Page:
Tamsulosin as adjuvant treatment for increasing calculus

Tamsulosin as adjuvant treatment for
increasing calculus-free state after
extracorporeal shock wave lithotripsy
(ESWL) in nephro- and pyelolithiasis
Aguilar-Moreno JA,1 Maldonado-Ávila A,2 Garduño-Arteaga L,2 Castell-Cancino R,2 Jaspeasen-Gastélum J,2
Virgen-Gutiérrez F.1
Background: Through the utilization of both
extracorporeal shock wave lithotripsy (ESWL) and
medical expulsive therapy a calculus-free state can be
achieved in a single procedure and at low cost to the
patient. In this context, medical expulsive therapy plays
an important adjuvant role following ESWL.
Introducción: Si se asocia la LEOCH con la terapia médica expulsiva se puede lograr un estado libre de cálculos
con un solo procedimiento y con bajos costos para el paciente. En este contexto, el tratamiento médico expulsivo
puede jugar un papel adyuvante importante después de
una LEOCH.
Materials and methods: From September to
December 2008 a total of 30 patients programmed for
ESWL with a single, radiopaque kidney or renal pelvic
stone not larger than 20 mm in diameter, with or
without double-J catheter, were included in the study.
They were re-evaluated as out-patients 2 and 3 months
after lithotripsy by means of simple abdominal X-ray,
analyzing calculus-free state as the total absence of
stones at the kidney and renal pelvic level. There were
successful results in 7 of the 15 patients (46.6%) of
the tamsulosin group and in 5 of the 15 patients (33.3%)
in the group receiving standard treatment. Analysis with
Student t test and Levene’s test was not statistically
significant (P=0.473). It was therefore concluded that
tamsulosin, as adjuvant treatment following ESWL,
offers no additional benefit.
Material y métodos: De septiembre a diciembre de
2008, se incluyó un total de 30 pacientes programados
para LEOCH con cálculo renal o piélico, único, radiopaco, de 20 mm de diámetro como máximo, con catéter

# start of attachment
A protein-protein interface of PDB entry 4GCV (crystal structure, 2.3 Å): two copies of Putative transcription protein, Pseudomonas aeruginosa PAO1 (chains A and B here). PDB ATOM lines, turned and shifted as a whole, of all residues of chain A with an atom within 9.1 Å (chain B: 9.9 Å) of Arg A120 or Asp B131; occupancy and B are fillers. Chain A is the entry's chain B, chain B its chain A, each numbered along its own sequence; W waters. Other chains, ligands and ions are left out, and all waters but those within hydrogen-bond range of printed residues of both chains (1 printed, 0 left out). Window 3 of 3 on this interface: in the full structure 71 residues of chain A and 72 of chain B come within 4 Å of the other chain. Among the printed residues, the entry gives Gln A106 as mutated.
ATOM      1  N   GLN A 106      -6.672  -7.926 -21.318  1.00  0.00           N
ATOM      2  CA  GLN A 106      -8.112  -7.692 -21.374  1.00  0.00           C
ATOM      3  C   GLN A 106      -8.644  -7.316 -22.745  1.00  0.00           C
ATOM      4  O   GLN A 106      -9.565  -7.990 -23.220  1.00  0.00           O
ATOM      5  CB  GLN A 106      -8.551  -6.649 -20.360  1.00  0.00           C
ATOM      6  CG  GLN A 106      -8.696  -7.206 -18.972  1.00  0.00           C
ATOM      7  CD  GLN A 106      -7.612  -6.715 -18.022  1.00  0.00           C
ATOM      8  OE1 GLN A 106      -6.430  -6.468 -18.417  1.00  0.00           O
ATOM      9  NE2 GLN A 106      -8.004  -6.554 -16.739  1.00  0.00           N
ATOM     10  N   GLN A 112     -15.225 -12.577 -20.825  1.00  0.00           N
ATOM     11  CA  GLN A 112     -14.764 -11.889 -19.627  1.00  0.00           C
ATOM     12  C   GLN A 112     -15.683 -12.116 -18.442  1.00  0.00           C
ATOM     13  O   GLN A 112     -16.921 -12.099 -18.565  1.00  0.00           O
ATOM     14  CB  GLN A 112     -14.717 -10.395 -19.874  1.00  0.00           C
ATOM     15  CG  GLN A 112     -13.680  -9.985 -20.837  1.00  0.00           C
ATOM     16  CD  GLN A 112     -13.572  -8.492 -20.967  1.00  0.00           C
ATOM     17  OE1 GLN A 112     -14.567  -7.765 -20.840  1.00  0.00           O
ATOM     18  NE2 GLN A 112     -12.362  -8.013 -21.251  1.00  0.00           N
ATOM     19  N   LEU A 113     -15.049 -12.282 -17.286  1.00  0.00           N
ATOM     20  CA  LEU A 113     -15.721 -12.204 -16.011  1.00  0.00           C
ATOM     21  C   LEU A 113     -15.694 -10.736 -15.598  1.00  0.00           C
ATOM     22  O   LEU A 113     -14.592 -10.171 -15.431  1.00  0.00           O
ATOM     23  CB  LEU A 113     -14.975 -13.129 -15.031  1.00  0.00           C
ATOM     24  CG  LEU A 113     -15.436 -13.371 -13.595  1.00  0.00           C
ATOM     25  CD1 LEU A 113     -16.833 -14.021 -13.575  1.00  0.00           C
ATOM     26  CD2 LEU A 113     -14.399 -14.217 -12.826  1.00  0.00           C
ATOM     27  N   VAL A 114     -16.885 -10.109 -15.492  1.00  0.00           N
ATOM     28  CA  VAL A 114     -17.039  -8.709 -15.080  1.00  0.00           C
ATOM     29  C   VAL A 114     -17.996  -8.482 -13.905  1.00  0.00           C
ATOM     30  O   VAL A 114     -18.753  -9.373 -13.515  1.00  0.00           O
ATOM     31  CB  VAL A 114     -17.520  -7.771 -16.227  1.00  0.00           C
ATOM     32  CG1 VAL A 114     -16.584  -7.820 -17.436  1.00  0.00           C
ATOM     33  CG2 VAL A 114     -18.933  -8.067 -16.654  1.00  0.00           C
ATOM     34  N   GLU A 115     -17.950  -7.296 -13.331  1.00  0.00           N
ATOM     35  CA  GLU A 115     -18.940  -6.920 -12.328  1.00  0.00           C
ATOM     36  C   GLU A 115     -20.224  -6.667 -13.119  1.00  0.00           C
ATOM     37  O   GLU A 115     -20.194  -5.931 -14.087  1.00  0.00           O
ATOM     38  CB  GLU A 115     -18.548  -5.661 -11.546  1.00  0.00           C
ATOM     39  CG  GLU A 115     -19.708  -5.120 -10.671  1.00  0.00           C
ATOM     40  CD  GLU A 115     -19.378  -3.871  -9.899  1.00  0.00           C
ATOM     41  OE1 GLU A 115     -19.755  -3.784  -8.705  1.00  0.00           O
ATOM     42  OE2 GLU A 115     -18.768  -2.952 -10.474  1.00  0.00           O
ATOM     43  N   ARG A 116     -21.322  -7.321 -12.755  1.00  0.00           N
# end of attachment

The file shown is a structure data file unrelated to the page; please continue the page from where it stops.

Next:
ureteral doble J o sin él. Fueron revalorados en la consulta externa con placa simple de abdomen al mes, a los
2 y 3 meses de haber sido sometidos a la litotricia y se
analizó el estado libre de cálculos como la ausencia total de cálculos a nivel renal y piélico. El éxito dentro del
estudio se obtuvo en siete de 15 pacientes (46.6%) del grupo con tamsulosina y en cinco de 15 pacientes (33.3%) del
grupo que sólo recibió tratamiento estándar. El análisis con
prueba t de Student y prueba de Levene no alcanzó significancia estadística (p= 0.473), por lo que se concluye que
la tamsulosina, como tratamiento adyuvante posterior a
LEOCH en cálculos renales y piélicos, no ofrece un beneficio adicional.
Key words: tamsulosin, extracorporeal shock wave
Palabras clave: tamsulosina, litiasis, litotricia extracorpórea por ondas de choque.
1Urology Service Resident, Hospital General de México O.D.,
Mexico City. 2Urology Service Staff Physician, Hospital General
de México O.D., Mexico City.
Corresponding author: Dr. José A. Aguilar Moreno. Dr. Balmis Núm.
148, Col. Doctores, Deleg. Cuauhtémoc, C.P. 06726. México, D. F.
Email: [email protected]
Rev Mex Urol 2010;70(1):11-14
Aguilar-Moreno JA, et al. Tamsulosin as adjuvant treatment for increasing calculus-free state after extracorporeal
shock wave lithotripsy (ESWL) in nephro- and pyelolithiasis
Worldwide urinary lithiasis prevalence varies from
4-17 cases per 1000 inhabitants.1 In Mexico very few
epidemiological studies have been carried out on the
pathology. Otero et al. reported that this urinary lithiasis
makes up 13% of all hospitalizations for kidney disease
in the public health system’s Instituto Mexicano del
Seguro Social (IMSS).2
A randomly assigned clinical trial was carried out at the
urology service of the Hospital General de México in
the department of Extracorporeal Shock Wave
Studies carried out on large series of calculi